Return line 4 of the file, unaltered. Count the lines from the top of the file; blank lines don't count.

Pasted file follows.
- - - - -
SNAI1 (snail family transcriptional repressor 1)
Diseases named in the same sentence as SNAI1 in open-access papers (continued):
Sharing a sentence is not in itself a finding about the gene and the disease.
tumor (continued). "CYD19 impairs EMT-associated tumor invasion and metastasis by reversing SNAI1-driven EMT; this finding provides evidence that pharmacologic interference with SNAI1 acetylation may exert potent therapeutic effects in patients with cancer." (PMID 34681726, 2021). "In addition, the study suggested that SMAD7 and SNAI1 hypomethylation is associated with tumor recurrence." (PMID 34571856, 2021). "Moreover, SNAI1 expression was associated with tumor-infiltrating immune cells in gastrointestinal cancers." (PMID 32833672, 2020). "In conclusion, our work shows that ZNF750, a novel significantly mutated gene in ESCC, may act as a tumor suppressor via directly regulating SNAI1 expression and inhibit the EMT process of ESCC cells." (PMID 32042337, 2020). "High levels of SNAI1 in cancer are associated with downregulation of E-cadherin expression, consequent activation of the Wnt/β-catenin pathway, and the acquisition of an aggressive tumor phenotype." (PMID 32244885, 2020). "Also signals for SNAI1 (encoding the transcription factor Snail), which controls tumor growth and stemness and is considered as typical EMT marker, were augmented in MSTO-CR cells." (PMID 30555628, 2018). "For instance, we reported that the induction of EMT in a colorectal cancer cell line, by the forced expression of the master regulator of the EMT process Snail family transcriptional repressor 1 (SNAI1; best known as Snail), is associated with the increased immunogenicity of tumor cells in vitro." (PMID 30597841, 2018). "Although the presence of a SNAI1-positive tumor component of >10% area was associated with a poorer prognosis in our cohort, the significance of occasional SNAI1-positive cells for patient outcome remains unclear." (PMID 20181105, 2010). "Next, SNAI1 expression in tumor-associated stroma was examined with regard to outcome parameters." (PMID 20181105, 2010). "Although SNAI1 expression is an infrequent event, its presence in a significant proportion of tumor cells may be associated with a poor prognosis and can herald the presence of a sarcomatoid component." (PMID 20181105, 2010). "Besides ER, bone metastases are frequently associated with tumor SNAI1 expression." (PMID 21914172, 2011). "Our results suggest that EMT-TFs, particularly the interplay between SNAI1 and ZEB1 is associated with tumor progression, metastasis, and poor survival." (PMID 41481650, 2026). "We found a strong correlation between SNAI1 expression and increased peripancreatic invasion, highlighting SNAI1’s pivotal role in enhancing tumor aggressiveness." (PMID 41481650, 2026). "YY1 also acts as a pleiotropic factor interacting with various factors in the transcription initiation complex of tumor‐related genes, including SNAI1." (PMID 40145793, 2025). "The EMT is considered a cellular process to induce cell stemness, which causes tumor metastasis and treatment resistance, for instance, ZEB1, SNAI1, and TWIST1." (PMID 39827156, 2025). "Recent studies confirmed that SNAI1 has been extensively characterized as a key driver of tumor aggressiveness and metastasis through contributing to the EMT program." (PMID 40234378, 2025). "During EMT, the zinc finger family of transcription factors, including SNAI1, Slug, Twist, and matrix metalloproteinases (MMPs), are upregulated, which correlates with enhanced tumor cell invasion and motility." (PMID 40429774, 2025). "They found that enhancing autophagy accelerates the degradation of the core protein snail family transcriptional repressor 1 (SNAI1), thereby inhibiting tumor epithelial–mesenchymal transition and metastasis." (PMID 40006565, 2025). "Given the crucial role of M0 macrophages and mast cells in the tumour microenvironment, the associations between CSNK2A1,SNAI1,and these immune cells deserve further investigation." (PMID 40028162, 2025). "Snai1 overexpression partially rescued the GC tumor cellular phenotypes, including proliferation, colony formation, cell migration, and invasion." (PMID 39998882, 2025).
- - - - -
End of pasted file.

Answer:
tumor (continued). "CYD19 impairs EMT-associated tumor invasion and metastasis by reversing SNAI1-driven EMT; this finding provides evidence that pharmacologic interference with SNAI1 acetylation may exert potent therapeutic effects in patients with cancer." (PMID 34681726, 2021). "In addition, the study suggested that SMAD7 and SNAI1 hypomethylation is associated with tumor recurrence." (PMID 34571856, 2021). "Moreover, SNAI1 expression was associated with tumor-infiltrating immune cells in gastrointestinal cancers." (PMID 32833672, 2020). "In conclusion, our work shows that ZNF750, a novel significantly mutated gene in ESCC, may act as a tumor suppressor via directly regulating SNAI1 expression and inhibit the EMT process of ESCC cells." (PMID 32042337, 2020). "High levels of SNAI1 in cancer are associated with downregulation of E-cadherin expression, consequent activation of the Wnt/β-catenin pathway, and the acquisition of an aggressive tumor phenotype." (PMID 32244885, 2020). "Also signals for SNAI1 (encoding the transcription factor Snail), which controls tumor growth and stemness and is considered as typical EMT marker, were augmented in MSTO-CR cells." (PMID 30555628, 2018). "For instance, we reported that the induction of EMT in a colorectal cancer cell line, by the forced expression of the master regulator of the EMT process Snail family transcriptional repressor 1 (SNAI1; best known as Snail), is associated with the increased immunogenicity of tumor cells in vitro." (PMID 30597841, 2018). "Although the presence of a SNAI1-positive tumor component of >10% area was associated with a poorer prognosis in our cohort, the significance of occasional SNAI1-positive cells for patient outcome remains unclear." (PMID 20181105, 2010). "Next, SNAI1 expression in tumor-associated stroma was examined with regard to outcome parameters." (PMID 20181105, 2010). "Although SNAI1 expression is an infrequent event, its presence in a significant proportion of tumor cells may be associated with a poor prognosis and can herald the presence of a sarcomatoid component." (PMID 20181105, 2010). "Besides ER, bone metastases are frequently associated with tumor SNAI1 expression." (PMID 21914172, 2011). "Our results suggest that EMT-TFs, particularly the interplay between SNAI1 and ZEB1 is associated with tumor progression, metastasis, and poor survival." (PMID 41481650, 2026). "We found a strong correlation between SNAI1 expression and increased peripancreatic invasion, highlighting SNAI1’s pivotal role in enhancing tumor aggressiveness." (PMID 41481650, 2026). "YY1 also acts as a pleiotropic factor interacting with various factors in the transcription initiation complex of tumor‐related genes, including SNAI1." (PMID 40145793, 2025). "The EMT is considered a cellular process to induce cell stemness, which causes tumor metastasis and treatment resistance, for instance, ZEB1, SNAI1, and TWIST1." (PMID 39827156, 2025). "Recent studies confirmed that SNAI1 has been extensively characterized as a key driver of tumor aggressiveness and metastasis through contributing to the EMT program." (PMID 40234378, 2025). "During EMT, the zinc finger family of transcription factors, including SNAI1, Slug, Twist, and matrix metalloproteinases (MMPs), are upregulated, which correlates with enhanced tumor cell invasion and motility." (PMID 40429774, 2025). "They found that enhancing autophagy accelerates the degradation of the core protein snail family transcriptional repressor 1 (SNAI1), thereby inhibiting tumor epithelial–mesenchymal transition and metastasis." (PMID 40006565, 2025). "Given the crucial role of M0 macrophages and mast cells in the tumour microenvironment, the associations between CSNK2A1,SNAI1,and these immune cells deserve further investigation." (PMID 40028162, 2025). "Snai1 overexpression partially rescued the GC tumor cellular phenotypes, including proliferation, colony formation, cell migration, and invasion." (PMID 39998882, 2025).